CEPII, Recherche et Expertise sur l'economie mondiale
Thursday June 22, 2023
2.30-4.00 pm - CEPII, 20, avenue de Ségur 75007 Paris
"Breaking the ice: The persistent effect of pioneers on trade relationships". CEPII research seminar with Tom Raster, Paris School of Economics

Tom Raster
PhD candidate in Economics,
Paris School of Economics
Tom Raster will present his paper "Breaking the ice: The persistent effect of pioneers on trade relationships".
Nowadays and throughout history, there is substantially less trade than is theoretically predicted and many countries and regions do not trade at all with each other. The lack of first movers on trade links (so-called pioneers) is one hypothesized cause for this underperformance of trade. This paper offers the first causal test of this hypothesis, drawing on millions of captain voyages between the Baltic and North Sea in the period 1500 and 1855 when the number of direct trade links increased 13-fold. For identification, the author relies on two instrumental variables that each quasi-randomly increase captains' information about towns not visited before, nudging them to pioneer them. The first instrument relies on quasi-random encounters with other captains at a trade bottleneck. The second instrument leverages drastic annual variation in sea ice, which exogenously reroutes some captains from historically visited, now frozen towns to towns they or their peers had not previously visited.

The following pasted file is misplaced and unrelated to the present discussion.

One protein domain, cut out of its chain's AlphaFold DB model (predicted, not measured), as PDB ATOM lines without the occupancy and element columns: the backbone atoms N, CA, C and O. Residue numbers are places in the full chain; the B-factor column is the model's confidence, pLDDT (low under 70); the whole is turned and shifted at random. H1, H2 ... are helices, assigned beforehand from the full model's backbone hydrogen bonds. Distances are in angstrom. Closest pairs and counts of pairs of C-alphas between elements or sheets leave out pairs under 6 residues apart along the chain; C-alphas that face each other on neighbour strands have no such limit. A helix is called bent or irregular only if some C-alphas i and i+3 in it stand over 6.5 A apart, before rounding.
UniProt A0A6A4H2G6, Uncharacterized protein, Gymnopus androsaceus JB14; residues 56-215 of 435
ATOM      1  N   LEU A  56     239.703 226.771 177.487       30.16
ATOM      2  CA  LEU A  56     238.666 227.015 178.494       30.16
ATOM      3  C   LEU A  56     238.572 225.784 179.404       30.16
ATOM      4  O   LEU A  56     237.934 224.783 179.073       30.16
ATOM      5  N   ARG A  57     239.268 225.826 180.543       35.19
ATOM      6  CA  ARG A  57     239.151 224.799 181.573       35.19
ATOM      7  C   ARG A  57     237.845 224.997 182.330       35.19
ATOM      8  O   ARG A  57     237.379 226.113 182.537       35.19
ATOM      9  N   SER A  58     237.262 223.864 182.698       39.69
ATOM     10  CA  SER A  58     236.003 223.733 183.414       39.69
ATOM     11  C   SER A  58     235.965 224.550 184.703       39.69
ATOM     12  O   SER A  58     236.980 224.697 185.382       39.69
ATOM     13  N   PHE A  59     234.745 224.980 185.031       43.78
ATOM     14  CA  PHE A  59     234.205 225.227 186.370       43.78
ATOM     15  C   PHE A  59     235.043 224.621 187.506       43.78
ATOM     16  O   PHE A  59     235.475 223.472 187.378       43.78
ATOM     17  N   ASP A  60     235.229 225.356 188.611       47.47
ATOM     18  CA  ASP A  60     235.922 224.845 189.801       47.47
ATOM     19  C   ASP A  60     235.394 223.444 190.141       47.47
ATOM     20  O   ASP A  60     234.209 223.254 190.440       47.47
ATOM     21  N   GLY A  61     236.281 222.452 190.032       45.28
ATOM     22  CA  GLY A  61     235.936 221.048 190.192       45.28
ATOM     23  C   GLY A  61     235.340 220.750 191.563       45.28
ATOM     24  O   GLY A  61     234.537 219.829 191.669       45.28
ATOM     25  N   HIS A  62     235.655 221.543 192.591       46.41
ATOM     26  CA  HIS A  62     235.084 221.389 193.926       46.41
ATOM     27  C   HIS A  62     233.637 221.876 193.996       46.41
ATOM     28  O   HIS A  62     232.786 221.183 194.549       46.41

Matching captains across their voyages in a panel to establish their habitual trade paths, the author finds that both instruments substantially induce sailing to new towns, i.e., pioneering. Pioneer captains are likely to return to these towns in subsequent periods. Importantly, this also spills over to other captains from the pioneer's town, such that total trade is lastingly increased. The effects are the largest for forced experimentation induced by sea ice. Trade with new towns does not appear to cannibalize existing trade links, and the increase in total trade is also in part explained by an ensuing wave of pioneering. Taken together, these findings highlight the importance of individual pioneering for aggregate trade as well as growth. The author also discusses the conditions under which pioneering has persistent effects and how certain institutions such as guilds restrain pioneering.

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